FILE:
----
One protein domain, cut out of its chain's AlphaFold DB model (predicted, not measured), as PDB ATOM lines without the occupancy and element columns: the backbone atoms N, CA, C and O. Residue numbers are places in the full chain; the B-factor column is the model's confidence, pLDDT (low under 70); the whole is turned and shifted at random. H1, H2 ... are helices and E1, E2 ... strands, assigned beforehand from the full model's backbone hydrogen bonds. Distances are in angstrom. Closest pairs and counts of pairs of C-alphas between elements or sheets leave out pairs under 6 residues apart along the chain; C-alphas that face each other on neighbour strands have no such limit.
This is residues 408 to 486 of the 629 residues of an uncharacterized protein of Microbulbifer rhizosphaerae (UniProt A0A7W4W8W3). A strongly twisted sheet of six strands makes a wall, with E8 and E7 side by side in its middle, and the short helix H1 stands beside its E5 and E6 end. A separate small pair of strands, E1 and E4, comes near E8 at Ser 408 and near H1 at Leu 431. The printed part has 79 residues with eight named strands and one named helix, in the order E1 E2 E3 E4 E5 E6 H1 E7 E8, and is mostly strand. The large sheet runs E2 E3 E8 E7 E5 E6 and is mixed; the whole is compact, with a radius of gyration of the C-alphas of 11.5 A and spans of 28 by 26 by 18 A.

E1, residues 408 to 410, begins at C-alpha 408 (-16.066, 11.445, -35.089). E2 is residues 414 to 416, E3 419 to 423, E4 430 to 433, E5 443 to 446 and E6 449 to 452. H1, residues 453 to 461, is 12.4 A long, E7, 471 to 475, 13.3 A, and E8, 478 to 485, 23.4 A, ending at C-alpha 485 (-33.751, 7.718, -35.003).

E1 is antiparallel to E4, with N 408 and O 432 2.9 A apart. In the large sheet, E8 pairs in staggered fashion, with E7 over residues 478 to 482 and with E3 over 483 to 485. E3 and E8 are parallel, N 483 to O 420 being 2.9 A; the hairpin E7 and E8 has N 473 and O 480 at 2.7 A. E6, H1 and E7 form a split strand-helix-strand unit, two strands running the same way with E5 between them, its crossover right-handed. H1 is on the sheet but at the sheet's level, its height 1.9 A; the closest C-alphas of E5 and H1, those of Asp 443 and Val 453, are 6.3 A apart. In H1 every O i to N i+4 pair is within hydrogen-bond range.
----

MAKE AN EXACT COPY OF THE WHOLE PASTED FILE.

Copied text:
One protein domain, cut out of its chain's AlphaFold DB model (predicted, not measured), as PDB ATOM lines without the occupancy and element columns: the backbone atoms N, CA, C and O. Residue numbers are places in the full chain; the B-factor column is the model's confidence, pLDDT (low under 70); the whole is turned and shifted at random. H1, H2 ... are helices and E1, E2 ... strands, assigned beforehand from the full model's backbone hydrogen bonds. Distances are in angstrom. Closest pairs and counts of pairs of C-alphas between elements or sheets leave out pairs under 6 residues apart along the chain; C-alphas that face each other on neighbour strands have no such limit.
This is residues 408 to 486 of the 629 residues of an uncharacterized protein of Microbulbifer rhizosphaerae (UniProt A0A7W4W8W3). A strongly twisted sheet of six strands makes a wall, with E8 and E7 side by side in its middle, and the short helix H1 stands beside its E5 and E6 end. A separate small pair of strands, E1 and E4, comes near E8 at Ser 408 and near H1 at Leu 431. The printed part has 79 residues with eight named strands and one named helix, in the order E1 E2 E3 E4 E5 E6 H1 E7 E8, and is mostly strand. The large sheet runs E2 E3 E8 E7 E5 E6 and is mixed; the whole is compact, with a radius of gyration of the C-alphas of 11.5 A and spans of 28 by 26 by 18 A.

E1, residues 408 to 410, begins at C-alpha 408 (-16.066, 11.445, -35.089). E2 is residues 414 to 416, E3 419 to 423, E4 430 to 433, E5 443 to 446 and E6 449 to 452. H1, residues 453 to 461, is 12.4 A long, E7, 471 to 475, 13.3 A, and E8, 478 to 485, 23.4 A, ending at C-alpha 485 (-33.751, 7.718, -35.003).

E1 is antiparallel to E4, with N 408 and O 432 2.9 A apart. In the large sheet, E8 pairs in staggered fashion, with E7 over residues 478 to 482 and with E3 over 483 to 485. E3 and E8 are parallel, N 483 to O 420 being 2.9 A; the hairpin E7 and E8 has N 473 and O 480 at 2.7 A. E6, H1 and E7 form a split strand-helix-strand unit, two strands running the same way with E5 between them, its crossover right-handed. H1 is on the sheet but at the sheet's level, its height 1.9 A; the closest C-alphas of E5 and H1, those of Asp 443 and Val 453, are 6.3 A apart. In H1 every O i to N i+4 pair is within hydrogen-bond range.